We have built dozens of True View 410 3D imaging Systems (3DIS) for sUAS over the past several months. With each unit, we do three manufacturing flight tests: an initial magnetic calibration flight, a full laser scanner/camera system calibration and finally a quality assessment flight. I wish I could convey how many hours and days we have spent perfecting our calibration processing and improving accuracy assessment: it has been an education!
We are building a repertoire of procedures that I feel are applicable to any drone camera/laser scanner system. The general areas of consideration are:
Swath to swath misalignment is nearly always assessed as vertical separation between overlapping flight lines. For small area projects where the data were collected in a relatively short time span (e.g. several drone flights), these misalignments are dominated by two issues; a low quality inertial measurement unit (IMU) and/or mischaracterization of the angles between the IMU and the laser scanner (so-called “bore sight” angles). If you have a low accuracy IMU, you are out of luck (that money you saved on the front end will cause you no end of grief over the lifetime of the system!). This is one of the main reasons we selected Applanix as our technology for the Position and Orientation System (POS). The Applanix systems ensure us of the accuracy levels we need to support our systems.
Bore sight misalignment is easily corrected via a system calibration process. This can be tedious for multi-beam systems such as Velodyne and Quanergy scanners, since the process must be repeated for each beam. If you find that your system is not holding bore sight calibration from flight to flight, you may have a mechanical problem with the scanner. For example, I have seen some setups where the IMU was physically separated from the laser scanner by flexible carbon fiber rods: this design will never produce good data.
Figure 1 illustrates an area of three overlapping flight lines with significant misalignment. The grid spacing in the profile view is 10 cm. Note that the assessment tool is GeoCue’s True View Evo (included with every True View system), using a line drape function that colorizes the drape lines by flight line. A line separation of about 20 cm is evident in the figure. While this appears as a vertical separation, it is caused by bore sight misalignment.
Figure 1 – Vertical Alignment Assessment
A second assessment that is critical to judging the consistency of LIDAR data is horizontal alignment. Figure 2 is a cross section of several round hay bales, again with the profile shown as swath-separated draped lines. Note the significant horizontal separation of about 40 cm between the cyan and green swath (most evident in the left side of the profile). This is again a result of bore sight angle misalignment. Note also the relatively good vertical alignment exhibited in the right side of the profile. This points out that just because you have good vertical alignment, don’t expect this to carry over to horizontal.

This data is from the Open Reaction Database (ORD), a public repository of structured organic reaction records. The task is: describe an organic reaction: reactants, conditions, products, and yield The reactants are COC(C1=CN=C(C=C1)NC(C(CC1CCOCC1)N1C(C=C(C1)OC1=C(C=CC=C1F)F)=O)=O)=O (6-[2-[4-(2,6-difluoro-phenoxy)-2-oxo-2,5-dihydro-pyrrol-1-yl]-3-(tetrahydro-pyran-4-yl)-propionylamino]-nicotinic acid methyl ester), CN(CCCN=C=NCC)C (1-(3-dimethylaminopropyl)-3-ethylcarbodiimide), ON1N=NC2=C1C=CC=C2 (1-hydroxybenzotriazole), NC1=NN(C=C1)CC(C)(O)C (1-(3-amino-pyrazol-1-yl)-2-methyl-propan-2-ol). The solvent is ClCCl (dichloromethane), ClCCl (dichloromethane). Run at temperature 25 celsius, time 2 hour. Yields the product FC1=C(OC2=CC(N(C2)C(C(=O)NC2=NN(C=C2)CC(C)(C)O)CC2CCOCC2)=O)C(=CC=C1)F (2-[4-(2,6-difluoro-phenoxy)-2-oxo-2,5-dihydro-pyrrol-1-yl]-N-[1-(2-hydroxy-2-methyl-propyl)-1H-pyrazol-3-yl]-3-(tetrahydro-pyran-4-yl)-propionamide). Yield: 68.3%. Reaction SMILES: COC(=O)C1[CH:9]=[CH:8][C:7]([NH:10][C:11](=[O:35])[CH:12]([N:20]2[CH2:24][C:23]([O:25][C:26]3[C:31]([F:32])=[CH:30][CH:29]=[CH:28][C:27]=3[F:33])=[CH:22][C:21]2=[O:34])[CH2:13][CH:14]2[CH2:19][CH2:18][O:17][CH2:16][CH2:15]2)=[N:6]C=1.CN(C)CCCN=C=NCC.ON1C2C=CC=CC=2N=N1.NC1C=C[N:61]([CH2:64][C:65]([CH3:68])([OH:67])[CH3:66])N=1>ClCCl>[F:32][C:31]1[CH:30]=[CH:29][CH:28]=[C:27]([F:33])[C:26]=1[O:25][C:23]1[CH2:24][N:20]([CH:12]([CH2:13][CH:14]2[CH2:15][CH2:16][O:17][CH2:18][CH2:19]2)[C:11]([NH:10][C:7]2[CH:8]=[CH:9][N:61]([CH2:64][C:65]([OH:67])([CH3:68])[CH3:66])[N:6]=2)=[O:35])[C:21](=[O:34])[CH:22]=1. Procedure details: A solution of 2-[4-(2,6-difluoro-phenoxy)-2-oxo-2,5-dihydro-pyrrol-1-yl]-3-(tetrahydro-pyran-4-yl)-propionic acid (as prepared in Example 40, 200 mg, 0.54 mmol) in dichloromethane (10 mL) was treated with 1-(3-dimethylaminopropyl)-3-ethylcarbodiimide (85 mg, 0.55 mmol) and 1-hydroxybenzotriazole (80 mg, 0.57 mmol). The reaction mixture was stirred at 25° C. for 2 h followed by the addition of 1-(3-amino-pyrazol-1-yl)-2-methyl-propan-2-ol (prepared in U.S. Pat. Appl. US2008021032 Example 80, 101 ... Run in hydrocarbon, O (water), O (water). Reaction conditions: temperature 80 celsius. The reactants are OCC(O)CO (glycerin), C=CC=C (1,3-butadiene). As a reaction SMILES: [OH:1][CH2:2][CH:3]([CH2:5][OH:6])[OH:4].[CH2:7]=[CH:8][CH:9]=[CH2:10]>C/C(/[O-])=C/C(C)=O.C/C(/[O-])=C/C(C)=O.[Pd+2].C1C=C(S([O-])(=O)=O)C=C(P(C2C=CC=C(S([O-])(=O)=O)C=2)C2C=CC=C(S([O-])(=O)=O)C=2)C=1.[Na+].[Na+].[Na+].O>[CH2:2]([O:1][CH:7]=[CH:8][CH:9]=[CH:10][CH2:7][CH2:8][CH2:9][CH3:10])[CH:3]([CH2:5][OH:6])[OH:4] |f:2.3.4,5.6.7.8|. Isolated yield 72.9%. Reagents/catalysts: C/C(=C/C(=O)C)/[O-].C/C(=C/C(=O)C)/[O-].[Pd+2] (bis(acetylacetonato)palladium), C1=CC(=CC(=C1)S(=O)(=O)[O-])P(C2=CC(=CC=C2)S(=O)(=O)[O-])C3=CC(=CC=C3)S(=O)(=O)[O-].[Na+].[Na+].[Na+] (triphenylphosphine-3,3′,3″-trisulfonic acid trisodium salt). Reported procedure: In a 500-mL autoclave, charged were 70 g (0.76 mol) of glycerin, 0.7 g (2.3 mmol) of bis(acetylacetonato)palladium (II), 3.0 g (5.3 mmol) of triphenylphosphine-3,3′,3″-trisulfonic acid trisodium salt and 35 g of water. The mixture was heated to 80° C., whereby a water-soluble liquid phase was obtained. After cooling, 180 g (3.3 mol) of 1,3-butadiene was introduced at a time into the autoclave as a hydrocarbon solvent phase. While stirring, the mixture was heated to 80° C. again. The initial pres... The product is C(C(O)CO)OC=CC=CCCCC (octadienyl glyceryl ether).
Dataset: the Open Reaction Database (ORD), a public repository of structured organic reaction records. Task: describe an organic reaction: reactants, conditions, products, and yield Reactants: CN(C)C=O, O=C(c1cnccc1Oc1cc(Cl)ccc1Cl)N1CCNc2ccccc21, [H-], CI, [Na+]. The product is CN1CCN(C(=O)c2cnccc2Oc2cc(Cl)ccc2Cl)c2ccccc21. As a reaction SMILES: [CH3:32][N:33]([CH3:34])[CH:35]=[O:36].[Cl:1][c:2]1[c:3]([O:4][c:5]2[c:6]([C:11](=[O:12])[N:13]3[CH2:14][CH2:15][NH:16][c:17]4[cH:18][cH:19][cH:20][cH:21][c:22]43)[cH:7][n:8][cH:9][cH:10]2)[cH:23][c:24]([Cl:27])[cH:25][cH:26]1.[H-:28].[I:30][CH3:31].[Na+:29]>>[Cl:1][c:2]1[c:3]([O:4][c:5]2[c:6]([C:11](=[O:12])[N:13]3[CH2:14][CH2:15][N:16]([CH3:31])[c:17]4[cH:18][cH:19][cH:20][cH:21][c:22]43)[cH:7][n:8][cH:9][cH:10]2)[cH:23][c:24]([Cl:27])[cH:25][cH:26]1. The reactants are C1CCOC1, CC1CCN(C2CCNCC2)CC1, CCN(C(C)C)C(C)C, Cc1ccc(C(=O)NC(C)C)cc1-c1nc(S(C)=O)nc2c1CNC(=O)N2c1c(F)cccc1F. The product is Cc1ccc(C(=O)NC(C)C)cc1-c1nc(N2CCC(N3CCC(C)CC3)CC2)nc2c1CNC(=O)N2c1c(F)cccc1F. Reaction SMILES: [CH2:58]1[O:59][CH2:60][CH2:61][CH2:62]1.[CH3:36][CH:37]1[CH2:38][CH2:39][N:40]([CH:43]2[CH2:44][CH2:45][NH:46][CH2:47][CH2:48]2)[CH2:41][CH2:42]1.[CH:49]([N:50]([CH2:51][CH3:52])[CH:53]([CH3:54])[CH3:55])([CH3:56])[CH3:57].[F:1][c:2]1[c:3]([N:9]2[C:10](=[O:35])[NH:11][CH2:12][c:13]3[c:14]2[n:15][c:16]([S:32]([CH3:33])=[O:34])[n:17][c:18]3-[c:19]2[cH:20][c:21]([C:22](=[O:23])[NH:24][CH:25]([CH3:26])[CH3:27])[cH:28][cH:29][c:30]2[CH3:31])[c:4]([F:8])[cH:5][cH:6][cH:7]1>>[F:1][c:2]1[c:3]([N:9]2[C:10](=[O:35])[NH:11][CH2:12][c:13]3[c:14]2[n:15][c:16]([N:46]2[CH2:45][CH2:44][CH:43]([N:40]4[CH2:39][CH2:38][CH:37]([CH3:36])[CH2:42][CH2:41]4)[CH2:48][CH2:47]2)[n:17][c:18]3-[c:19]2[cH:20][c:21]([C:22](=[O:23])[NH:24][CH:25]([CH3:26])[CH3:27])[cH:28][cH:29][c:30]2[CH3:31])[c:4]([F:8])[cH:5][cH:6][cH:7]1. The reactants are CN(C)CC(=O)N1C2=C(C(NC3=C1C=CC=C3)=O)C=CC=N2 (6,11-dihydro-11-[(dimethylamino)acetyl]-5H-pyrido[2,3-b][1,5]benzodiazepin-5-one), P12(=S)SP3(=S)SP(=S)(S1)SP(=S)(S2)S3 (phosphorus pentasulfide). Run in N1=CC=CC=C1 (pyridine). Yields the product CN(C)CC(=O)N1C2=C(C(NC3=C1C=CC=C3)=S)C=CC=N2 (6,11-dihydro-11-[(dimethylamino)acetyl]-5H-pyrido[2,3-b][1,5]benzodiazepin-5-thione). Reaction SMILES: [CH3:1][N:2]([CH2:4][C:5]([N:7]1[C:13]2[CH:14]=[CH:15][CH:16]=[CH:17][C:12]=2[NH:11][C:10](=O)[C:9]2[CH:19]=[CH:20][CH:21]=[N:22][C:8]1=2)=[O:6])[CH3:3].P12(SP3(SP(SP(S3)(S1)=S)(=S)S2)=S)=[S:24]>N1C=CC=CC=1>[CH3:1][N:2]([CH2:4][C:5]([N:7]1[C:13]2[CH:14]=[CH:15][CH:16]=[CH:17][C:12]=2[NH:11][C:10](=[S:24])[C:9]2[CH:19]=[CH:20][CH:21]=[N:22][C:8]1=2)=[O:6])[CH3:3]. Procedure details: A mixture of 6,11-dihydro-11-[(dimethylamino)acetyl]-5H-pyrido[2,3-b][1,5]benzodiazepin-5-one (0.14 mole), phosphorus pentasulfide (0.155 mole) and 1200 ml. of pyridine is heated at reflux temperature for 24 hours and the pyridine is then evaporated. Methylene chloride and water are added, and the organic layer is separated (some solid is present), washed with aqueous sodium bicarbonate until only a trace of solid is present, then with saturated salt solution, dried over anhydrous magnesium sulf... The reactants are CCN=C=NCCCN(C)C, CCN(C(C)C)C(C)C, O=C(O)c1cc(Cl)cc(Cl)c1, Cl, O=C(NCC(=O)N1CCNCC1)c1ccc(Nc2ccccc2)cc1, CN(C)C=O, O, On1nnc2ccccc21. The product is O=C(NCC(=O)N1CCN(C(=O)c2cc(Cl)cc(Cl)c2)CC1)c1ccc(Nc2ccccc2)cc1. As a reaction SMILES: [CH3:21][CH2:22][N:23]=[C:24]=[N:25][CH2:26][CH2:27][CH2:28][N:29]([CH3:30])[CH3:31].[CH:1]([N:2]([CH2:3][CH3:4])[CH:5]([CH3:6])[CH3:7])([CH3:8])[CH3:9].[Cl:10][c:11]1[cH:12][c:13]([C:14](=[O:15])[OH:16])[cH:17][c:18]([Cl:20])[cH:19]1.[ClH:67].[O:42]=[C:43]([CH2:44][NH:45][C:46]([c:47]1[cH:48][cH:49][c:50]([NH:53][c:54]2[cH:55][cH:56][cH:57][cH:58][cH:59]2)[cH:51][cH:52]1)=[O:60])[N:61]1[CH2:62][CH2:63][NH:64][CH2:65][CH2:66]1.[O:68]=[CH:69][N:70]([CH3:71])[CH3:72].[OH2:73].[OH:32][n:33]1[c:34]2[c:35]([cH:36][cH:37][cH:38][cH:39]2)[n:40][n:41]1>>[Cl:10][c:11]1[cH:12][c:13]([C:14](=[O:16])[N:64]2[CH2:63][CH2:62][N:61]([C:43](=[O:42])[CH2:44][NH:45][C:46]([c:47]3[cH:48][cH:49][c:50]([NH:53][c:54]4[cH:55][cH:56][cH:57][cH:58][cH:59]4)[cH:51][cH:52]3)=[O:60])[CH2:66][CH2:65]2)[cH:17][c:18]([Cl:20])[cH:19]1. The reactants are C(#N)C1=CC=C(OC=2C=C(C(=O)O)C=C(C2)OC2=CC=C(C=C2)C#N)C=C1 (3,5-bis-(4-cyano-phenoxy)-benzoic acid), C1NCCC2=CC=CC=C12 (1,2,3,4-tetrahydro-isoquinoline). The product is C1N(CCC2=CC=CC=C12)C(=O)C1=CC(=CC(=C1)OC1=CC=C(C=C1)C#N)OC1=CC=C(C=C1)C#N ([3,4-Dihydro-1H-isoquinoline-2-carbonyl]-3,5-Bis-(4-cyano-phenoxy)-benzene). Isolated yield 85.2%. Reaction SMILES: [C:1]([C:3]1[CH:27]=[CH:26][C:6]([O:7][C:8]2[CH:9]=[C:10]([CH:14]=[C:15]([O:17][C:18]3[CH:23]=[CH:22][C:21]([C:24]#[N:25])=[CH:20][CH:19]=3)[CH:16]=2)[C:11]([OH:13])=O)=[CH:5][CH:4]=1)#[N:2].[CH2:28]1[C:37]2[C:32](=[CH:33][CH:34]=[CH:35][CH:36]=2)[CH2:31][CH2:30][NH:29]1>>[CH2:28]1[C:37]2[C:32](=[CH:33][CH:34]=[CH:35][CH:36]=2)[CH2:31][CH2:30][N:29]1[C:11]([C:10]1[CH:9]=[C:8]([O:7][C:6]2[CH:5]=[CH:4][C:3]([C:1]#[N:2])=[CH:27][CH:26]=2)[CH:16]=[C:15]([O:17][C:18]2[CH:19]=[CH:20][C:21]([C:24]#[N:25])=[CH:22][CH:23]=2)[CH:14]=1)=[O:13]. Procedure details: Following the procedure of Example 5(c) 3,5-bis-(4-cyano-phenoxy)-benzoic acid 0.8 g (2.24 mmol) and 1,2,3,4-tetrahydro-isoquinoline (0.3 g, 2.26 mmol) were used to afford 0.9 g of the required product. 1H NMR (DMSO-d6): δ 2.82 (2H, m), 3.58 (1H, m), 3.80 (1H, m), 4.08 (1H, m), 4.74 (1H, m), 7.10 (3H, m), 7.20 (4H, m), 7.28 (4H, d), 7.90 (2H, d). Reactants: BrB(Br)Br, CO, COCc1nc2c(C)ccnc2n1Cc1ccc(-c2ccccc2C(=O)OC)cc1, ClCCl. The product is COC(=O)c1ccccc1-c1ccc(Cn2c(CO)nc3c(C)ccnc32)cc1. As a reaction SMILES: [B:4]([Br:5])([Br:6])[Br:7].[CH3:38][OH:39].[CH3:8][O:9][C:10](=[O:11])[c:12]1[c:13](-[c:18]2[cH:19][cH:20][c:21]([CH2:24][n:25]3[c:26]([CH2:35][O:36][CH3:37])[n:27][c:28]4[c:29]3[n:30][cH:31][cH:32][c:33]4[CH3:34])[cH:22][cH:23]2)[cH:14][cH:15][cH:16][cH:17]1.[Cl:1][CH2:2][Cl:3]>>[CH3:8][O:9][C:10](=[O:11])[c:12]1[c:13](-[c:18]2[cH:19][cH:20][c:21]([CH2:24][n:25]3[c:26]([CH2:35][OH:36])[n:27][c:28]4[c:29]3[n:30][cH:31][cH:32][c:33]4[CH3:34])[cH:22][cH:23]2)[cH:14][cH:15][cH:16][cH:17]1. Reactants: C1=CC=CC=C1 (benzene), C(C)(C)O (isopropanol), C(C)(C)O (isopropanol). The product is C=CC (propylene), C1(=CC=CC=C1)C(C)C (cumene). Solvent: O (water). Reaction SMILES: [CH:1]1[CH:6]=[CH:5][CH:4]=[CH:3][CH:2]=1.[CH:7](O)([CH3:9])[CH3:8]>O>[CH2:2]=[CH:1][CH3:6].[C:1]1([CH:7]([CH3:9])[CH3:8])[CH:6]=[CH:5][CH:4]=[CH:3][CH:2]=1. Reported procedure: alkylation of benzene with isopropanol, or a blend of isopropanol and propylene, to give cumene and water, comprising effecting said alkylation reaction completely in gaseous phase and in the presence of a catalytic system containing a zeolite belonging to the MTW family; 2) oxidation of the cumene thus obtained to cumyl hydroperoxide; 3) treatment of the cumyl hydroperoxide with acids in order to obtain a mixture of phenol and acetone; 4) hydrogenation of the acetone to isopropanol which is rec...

Figure 2 – Horizontal Alignment
Scale issues are more common in photogrammetric projects where an incorrect focal length is being held during processing. Scale can be assessed with either standard check points (assuming you have a method such as RTK to measure the points) or by using objects of known length in the scene (scale bars).
Network Accuracy is an assessment of how well the data set, now internally consistent, match a particular datum. This assessment is invariably conducted using check points that have been “surveyed in” using some technique such as RTK. In an ideal world, you would always do this assessment using check points that are independent of the reference being used by the aerial platform. For example, use one base station for post-processing of the airborne sensor’s positioning data and a second base station for surveying in the check points. Using this technique will uncover common blunders, such as an incorrect base station height. Our processing software, True View Evo incudes a special tool that allows you to quickly measure both horizontal and vertical check points. In addition, it reports errors according to standards promoted by the American Society for Photogrammetry and Remote Sensing (ASPRS).
Not well developed at this time are standard techniques for assessing the network horizontal accuracy of LIDAR point clouds. For our own True View 3DIS, we use the imagery since it is locked, via body frame calibration, to the LIDAR data. In laser scanners without firmly locked photogrammetric quality cameras, new techniques such as the generation of synthetic check points from linear feature intersections are needed. We will be looking at developing these tools this year.
The conclusion here is to not be satisfied with only a network vertical accuracy report for your LIDAR data. This will only reveal horizontal issues if the check points were placed on sloped surfaces. You really need to take a deeper dive.